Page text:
—Posted by Whichwitch04
4. High stakes: high entertainment!
I can’t praise the Hotel Splendide in Royale-les-Eaux highly enough, but on this occasion the highlight of my stay was the time I spent in the Casino over the road. I was lucky enough to witness a fascinating baccarat duel between a Mr le Chiffre and a terribly slick fellow whose name I didn’t catch. (Smartly dressed, said he was from Jamaica, very partial to the martinis – although who can blame him?!) I’m no stranger to high stakes, but this game ran into the millions of francs! Great entertainment, although both men disappeared before I could offer a drink to express my thanks.
You always know what you’re getting from the Splendide, but my top tip is to check out the gambling establishment nearby – who knows what excitement you’ll stumble upon!
—Posted by tripleo7
5. Paradise for the lone traveller
I was joined for a spell in Mongibello, Italy, by my good friend Tom – a time stuffed with swimming, sailing and, yes, plenty of drinking! The undoubted highlight was a boating jaunt to San Remo, a real paradise. I was left on my own when Tom had to dash off abruptly (a real shame), but San Remo’s café culture provided a multitude of places for a solitary traveller to grab an espresso or two, or even a stiff brandy. I was almost sad to get back to Mongibello, but that passed soon enough. I rather think I shall stay here!
—Posted by Margesherwood
My cousin and I spent a week at the Pension Bertolini, in Florence. Now one really does hate to quibble about these things, but when one books a room that promises a view of the River Arno, that’s what one expects to get – not a balcony overlooking a dingy courtyard. When I took this to the hotel staff they didn’t do a single thing to accommodate this, and it was only when another guest offered to swap (rather forthrightly, if I may say) that we got our promised vista.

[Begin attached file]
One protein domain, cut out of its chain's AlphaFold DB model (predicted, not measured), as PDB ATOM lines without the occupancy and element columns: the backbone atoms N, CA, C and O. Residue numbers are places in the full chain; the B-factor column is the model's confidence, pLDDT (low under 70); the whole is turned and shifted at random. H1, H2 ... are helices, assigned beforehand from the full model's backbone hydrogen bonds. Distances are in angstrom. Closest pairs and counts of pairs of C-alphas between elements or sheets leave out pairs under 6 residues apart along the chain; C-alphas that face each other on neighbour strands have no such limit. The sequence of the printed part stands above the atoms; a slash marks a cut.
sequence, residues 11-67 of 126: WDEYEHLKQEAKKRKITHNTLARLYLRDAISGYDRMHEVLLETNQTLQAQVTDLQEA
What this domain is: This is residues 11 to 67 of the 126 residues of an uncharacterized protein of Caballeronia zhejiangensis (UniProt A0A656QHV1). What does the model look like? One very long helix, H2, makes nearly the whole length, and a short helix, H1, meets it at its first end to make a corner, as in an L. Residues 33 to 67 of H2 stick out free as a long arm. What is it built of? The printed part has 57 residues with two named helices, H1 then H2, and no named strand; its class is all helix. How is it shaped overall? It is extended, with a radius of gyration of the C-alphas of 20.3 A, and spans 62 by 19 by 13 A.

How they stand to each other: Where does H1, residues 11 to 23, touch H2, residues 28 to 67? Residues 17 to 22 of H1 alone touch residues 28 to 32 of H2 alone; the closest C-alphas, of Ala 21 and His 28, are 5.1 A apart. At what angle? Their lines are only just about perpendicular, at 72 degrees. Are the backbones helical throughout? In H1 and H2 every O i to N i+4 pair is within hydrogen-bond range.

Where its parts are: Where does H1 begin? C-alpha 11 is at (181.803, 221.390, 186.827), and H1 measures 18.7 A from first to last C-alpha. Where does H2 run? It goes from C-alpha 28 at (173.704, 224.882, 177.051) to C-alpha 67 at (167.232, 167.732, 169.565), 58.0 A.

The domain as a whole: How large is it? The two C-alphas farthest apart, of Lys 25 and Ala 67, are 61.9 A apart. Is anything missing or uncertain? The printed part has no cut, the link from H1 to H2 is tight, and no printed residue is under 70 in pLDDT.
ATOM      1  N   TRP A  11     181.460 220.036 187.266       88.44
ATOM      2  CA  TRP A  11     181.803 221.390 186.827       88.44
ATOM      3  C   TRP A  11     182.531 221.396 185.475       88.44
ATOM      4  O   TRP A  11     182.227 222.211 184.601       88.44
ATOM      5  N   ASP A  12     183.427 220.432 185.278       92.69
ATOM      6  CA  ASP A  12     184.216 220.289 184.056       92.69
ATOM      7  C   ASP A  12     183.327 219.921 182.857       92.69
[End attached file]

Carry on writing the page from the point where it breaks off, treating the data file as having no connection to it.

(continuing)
Florence itself was wonderful, one rather macabre episode in the Piazza Signoria aside. I don’t doubt for a minute that I shall return one day – although I shan’t be staying at the Bertolini.
—Posted By Ms_Honeychurch
7. Mucky good fun!
Myself and my pals George and Harris (to say nothing of Montmorency the fox terrier) thought it would be a swell wheeze to make our way down the Thames, Kingston to Oxford, in a camping skiff. We thought we’d take in a bit of the history, sleep under the stars, and see if our hypochondria wasn’t cured in the process.
Although the route varied in interest (there was little to entertain in Reading, and we’ll skirt right over Goring, if that’s OK) it was punctuated throughout with some smashing public houses. There was one in Wellingford we’d recommend in particular, despite a rather regrettable incident with a plaster-of-Paris fish.
Top tip: If you’re going to wash your clothes, it’s worth paying the extra few pence to have a washerwoman do it. Doing it yourself in the Thames just makes them infinitely muckier.
—Posted by JeromeJerome
1. The Shining by Stephen King
2. Murder on the Orient Express by Agatha Christie
3. The Witches by Roald Dahl
4. Casino Royale by Ian Fleming
5. The Talented Mr. Ripley by Patricia Highsmith
6. A Room With a View by E.M. Forster
7. Three Men in a Boat by Jerome K. Jerome